Tuesday, July 10, 2007

The Capitalist's Sugar-Daddy

As stated in an earlier posting those in the bio-fuel industry are busy throughout Africa land -grabbing .

The Independent reports from Uganda that Yoweri Museveni, the Ugandan President, is attempting to push through legislation that would strip the 75,000-acre Mabira Forest Reserve, on the north shore of Lake Victoria, home to 300 bird species as well as rare primates, and which plays a vital role in the country's eco-system, storing carbon and regulating rainfall , of its protected status. In 2001, a deal signed with the World Bank saw the government receiving £180 million to construct a hydroelectric dam on the Nile in return for guaranteeing the forest's protection but no longer protected if certain Ugandan politicians have their way .

The Mehta sugar corporation wants the reserve carved up so they can expand sugar cane plantations for biofuel production. The conversion of an increasing proportion of the world's food crops into bio-fuel is pushing up agricultural commodity prices and spurring new sugar cane plantations throughout Africa. And big profits for some . The Mehta family, among the richest in the country, have close ties to the Museveni government . In a report submitted last year to the environment ministry by the Mehta group, it was claimed that the area it wants is heavily degraded and of little environmental value. This was disputed by the National Forest Authority but the government responded by sacking the entire NFA board.

Global Canopy Programme, an alliance of rainforest scientists and NGOs, said the Uganda give-away could be part of a worrying new trend.

The RSPB said: "Slicing up Mabira would be an environmental disaster and makes no economic sense at all."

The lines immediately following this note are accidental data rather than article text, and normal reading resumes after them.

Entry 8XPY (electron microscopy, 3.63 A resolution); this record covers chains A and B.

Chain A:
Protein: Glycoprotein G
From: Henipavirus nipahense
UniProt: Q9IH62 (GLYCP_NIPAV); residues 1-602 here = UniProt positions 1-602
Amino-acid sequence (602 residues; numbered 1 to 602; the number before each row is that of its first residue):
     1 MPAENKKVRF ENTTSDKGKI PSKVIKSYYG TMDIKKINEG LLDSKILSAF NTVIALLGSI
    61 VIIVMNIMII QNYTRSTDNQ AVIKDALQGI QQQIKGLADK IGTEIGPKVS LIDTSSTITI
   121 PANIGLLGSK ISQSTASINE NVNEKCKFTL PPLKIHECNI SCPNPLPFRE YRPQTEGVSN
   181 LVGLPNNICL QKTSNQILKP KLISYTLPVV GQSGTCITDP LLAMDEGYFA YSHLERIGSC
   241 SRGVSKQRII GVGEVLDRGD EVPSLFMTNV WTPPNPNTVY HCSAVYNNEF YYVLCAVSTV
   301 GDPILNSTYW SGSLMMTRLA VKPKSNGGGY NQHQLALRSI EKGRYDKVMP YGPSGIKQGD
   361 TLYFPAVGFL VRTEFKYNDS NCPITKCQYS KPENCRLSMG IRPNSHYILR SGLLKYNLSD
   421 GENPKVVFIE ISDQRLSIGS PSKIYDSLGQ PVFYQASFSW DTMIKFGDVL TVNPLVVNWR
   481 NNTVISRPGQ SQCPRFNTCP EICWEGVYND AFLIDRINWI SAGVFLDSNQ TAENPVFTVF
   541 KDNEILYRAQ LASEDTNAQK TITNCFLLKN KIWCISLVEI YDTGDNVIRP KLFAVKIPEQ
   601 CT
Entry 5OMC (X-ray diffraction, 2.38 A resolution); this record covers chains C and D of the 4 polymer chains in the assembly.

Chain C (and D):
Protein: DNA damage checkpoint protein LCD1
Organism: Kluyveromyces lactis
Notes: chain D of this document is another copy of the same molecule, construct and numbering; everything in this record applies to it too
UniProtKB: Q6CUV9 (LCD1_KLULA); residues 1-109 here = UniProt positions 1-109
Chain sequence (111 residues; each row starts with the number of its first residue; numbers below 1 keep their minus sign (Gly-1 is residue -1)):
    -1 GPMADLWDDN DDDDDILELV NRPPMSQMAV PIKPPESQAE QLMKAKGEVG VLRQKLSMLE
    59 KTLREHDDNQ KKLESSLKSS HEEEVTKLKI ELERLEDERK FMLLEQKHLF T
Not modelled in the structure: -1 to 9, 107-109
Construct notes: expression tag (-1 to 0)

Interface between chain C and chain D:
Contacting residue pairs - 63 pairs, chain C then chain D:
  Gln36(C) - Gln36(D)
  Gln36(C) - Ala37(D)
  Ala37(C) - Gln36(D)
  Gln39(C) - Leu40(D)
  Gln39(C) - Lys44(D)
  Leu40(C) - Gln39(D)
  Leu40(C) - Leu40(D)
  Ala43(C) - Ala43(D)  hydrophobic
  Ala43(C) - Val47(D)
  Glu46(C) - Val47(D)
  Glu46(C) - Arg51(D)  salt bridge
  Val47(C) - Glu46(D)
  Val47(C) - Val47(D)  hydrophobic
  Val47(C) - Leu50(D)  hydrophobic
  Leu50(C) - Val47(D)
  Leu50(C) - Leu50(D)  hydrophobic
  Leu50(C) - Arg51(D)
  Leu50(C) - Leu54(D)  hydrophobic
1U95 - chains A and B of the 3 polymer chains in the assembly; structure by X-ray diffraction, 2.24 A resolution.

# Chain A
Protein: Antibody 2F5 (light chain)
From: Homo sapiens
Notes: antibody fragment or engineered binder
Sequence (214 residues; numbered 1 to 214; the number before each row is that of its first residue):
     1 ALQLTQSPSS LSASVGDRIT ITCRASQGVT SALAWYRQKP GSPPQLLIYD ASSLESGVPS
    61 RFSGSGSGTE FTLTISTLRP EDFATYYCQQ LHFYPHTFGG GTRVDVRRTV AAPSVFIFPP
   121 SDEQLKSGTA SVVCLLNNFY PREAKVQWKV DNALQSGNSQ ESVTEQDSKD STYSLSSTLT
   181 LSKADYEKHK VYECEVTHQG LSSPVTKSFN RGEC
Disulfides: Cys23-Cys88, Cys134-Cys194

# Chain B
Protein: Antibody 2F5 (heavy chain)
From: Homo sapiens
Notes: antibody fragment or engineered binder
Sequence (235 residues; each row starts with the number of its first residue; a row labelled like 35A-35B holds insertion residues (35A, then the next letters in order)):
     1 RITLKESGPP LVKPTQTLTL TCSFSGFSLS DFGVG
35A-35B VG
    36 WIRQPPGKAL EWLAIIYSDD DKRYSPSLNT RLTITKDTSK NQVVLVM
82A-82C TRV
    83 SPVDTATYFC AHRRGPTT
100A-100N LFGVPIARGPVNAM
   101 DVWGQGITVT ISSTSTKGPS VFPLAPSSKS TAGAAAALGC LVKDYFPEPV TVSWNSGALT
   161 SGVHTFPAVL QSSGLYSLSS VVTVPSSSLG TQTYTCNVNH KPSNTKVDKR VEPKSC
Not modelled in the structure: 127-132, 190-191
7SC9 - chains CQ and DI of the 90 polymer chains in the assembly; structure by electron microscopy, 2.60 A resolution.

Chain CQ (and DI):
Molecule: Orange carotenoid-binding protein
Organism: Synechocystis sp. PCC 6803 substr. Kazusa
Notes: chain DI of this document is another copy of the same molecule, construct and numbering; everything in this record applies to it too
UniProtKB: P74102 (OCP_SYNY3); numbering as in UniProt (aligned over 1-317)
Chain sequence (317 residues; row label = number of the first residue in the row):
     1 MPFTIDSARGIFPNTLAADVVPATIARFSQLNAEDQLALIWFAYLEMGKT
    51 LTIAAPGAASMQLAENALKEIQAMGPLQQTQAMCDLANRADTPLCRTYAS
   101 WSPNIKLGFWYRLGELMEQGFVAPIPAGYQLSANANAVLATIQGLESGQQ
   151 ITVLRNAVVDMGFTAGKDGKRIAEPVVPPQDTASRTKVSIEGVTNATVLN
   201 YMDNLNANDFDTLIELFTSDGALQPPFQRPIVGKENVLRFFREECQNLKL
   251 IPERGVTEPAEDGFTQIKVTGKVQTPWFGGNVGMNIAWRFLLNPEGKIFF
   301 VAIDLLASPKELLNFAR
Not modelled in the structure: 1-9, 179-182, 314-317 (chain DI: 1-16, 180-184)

Care International warned the deforestation risked starting drought and flood cycles and a reduction in the health and volume of Lake Victoria.

Nature Uganda said "If a quarter of Mabira is chopped down, the effect on the forest will be far reaching, reducing the range of species, causing encroachment, erosion and siltation. There will be less water in our rivers, less rain, less carbon stored and fewer tourists."

Opposition MP Beatrice Anywar have pointed out that the plan makes no economic sense. Sugar yields in Uganda are among the lowest in Africa, while the destruction will hurt the tourism industry, which is among the country's biggest foreign currency earners, and destroy the best source of food and income for the people of the Buganda Kingdom, which surrounds the reserve.

Economists and Environmentalists are concerned the consequences of a headlong rush into so-called "green fuels" could be to increase greenhouse gases and push up food prices, effectively starving the world's poor.

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